One day in the Galapagos we were given a choice: do we want to spend the day snorkeling or would we rather putt-putt around in a glass bottom boat? I saw a feature story in the Boston Globe Magazine recently. The editor described the story as offering readers “6 great places to snorkel.” An oxymoron if ever I saw one, like offering someone “6 great places to sub your toe.” The last time I snorkeled—the only time, in fact—I was in Lake Malawi, a lake infested with schistosomiasis. Don’t ask me why. Long story. I got so panicky I swallowed several gulps of the lake water. Later, my primary care provider—someone I used to call my doctor—told me that swallowing the parasitic schistosomiasis worm was not a problem. Stomach acids were enough to kill it. It was when the worms got under your skin, literally, that trouble arose. I managed to deal with the worms by swathing myself in alcohol and then by vowing never, ever to snorkel again.
That’s why choosing the glass bottom boat was a no brainer. It was also very pleasant. A pair of blue awnings protected me from the sun. A handrail down the spine of the boat provided support while I leaned over to peer through the green glass window at my feet. The first thing I saw was an avenue of starfish clinging to the submerged side of a rocky ledge transforming it into a watery version of Hollywood’s Boulevard of Stars.
|Galapagos Sea Lion|
The boatman was unhurried, guiding the craft lazily through the water. At one point a sea turtle came into view. The boatman reversed the engine and shadowed the turtle’s graceful path twenty feet below the surface of the water. It was as if we were a kite the turtle was flying.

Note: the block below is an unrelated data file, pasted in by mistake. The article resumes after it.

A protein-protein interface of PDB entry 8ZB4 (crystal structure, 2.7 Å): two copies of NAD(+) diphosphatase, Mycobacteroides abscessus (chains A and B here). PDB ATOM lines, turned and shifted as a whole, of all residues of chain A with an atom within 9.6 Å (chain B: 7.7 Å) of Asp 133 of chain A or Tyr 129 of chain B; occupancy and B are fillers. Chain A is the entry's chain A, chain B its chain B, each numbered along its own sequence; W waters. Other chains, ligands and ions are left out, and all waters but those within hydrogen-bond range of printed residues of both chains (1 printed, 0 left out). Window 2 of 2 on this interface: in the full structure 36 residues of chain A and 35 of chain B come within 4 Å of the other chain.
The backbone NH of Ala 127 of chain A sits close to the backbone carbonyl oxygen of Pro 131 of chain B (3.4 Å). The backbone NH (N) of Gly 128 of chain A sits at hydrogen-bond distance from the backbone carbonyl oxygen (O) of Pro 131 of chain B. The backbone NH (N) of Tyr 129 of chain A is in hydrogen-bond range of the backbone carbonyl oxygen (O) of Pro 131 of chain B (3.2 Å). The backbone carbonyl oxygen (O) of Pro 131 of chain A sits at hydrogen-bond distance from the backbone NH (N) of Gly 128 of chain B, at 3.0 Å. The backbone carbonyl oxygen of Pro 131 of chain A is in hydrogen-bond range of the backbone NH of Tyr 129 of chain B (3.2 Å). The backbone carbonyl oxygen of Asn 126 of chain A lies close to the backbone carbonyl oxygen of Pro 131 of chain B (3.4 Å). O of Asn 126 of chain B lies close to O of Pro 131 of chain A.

|Galapagos Brown Pelican and Sea Lion|
We came to a grotto, nosed all the way into its black interior. The waves lapped against the sides of the cave. A sea lion, watching our arrival, did a perfect swan dive into the ocean. A pelican took off after him and the two of them moved in tandem in their separate mediums for about a minute before they parted company.
Most animal movement is graceful, a natural grace that dancers take years, if ever, to acquire. Perhaps this is what the bible meant when it spoke of our fall from grace. All of us are really quite plodding. We are stiff, awkward, overweight, clumsy. None of those adjectives apply to the fauna of the Galapagos, not even the 120 year old turtles of the Darwin Station. It is true that the swaying lumber of a sea lion as it crabs its way from the beach to the water is comical in its gracelessness. But once in the water it becomes a veritable Nijinsky. Even the tiptoeing crabs on the rocks are icons of delicate motion. Their name, the Sally Lightfoot Crab, acknowledges their grace.
|Sally Lightfoot Crab in the Galapagos|
Despite the charms of the aquatic ballet, I couldnn’t shake an unsettling feeling about the undersea world I was passing over. When I looked up, I saw the red cliffs of the island glistening in the late afternoon sunlight. When I looked down, I was transported into a parallel universe, busy, bustling, and thoroughly alien. I felt like the little boy in the movie who, although he was full of life, could see the dead.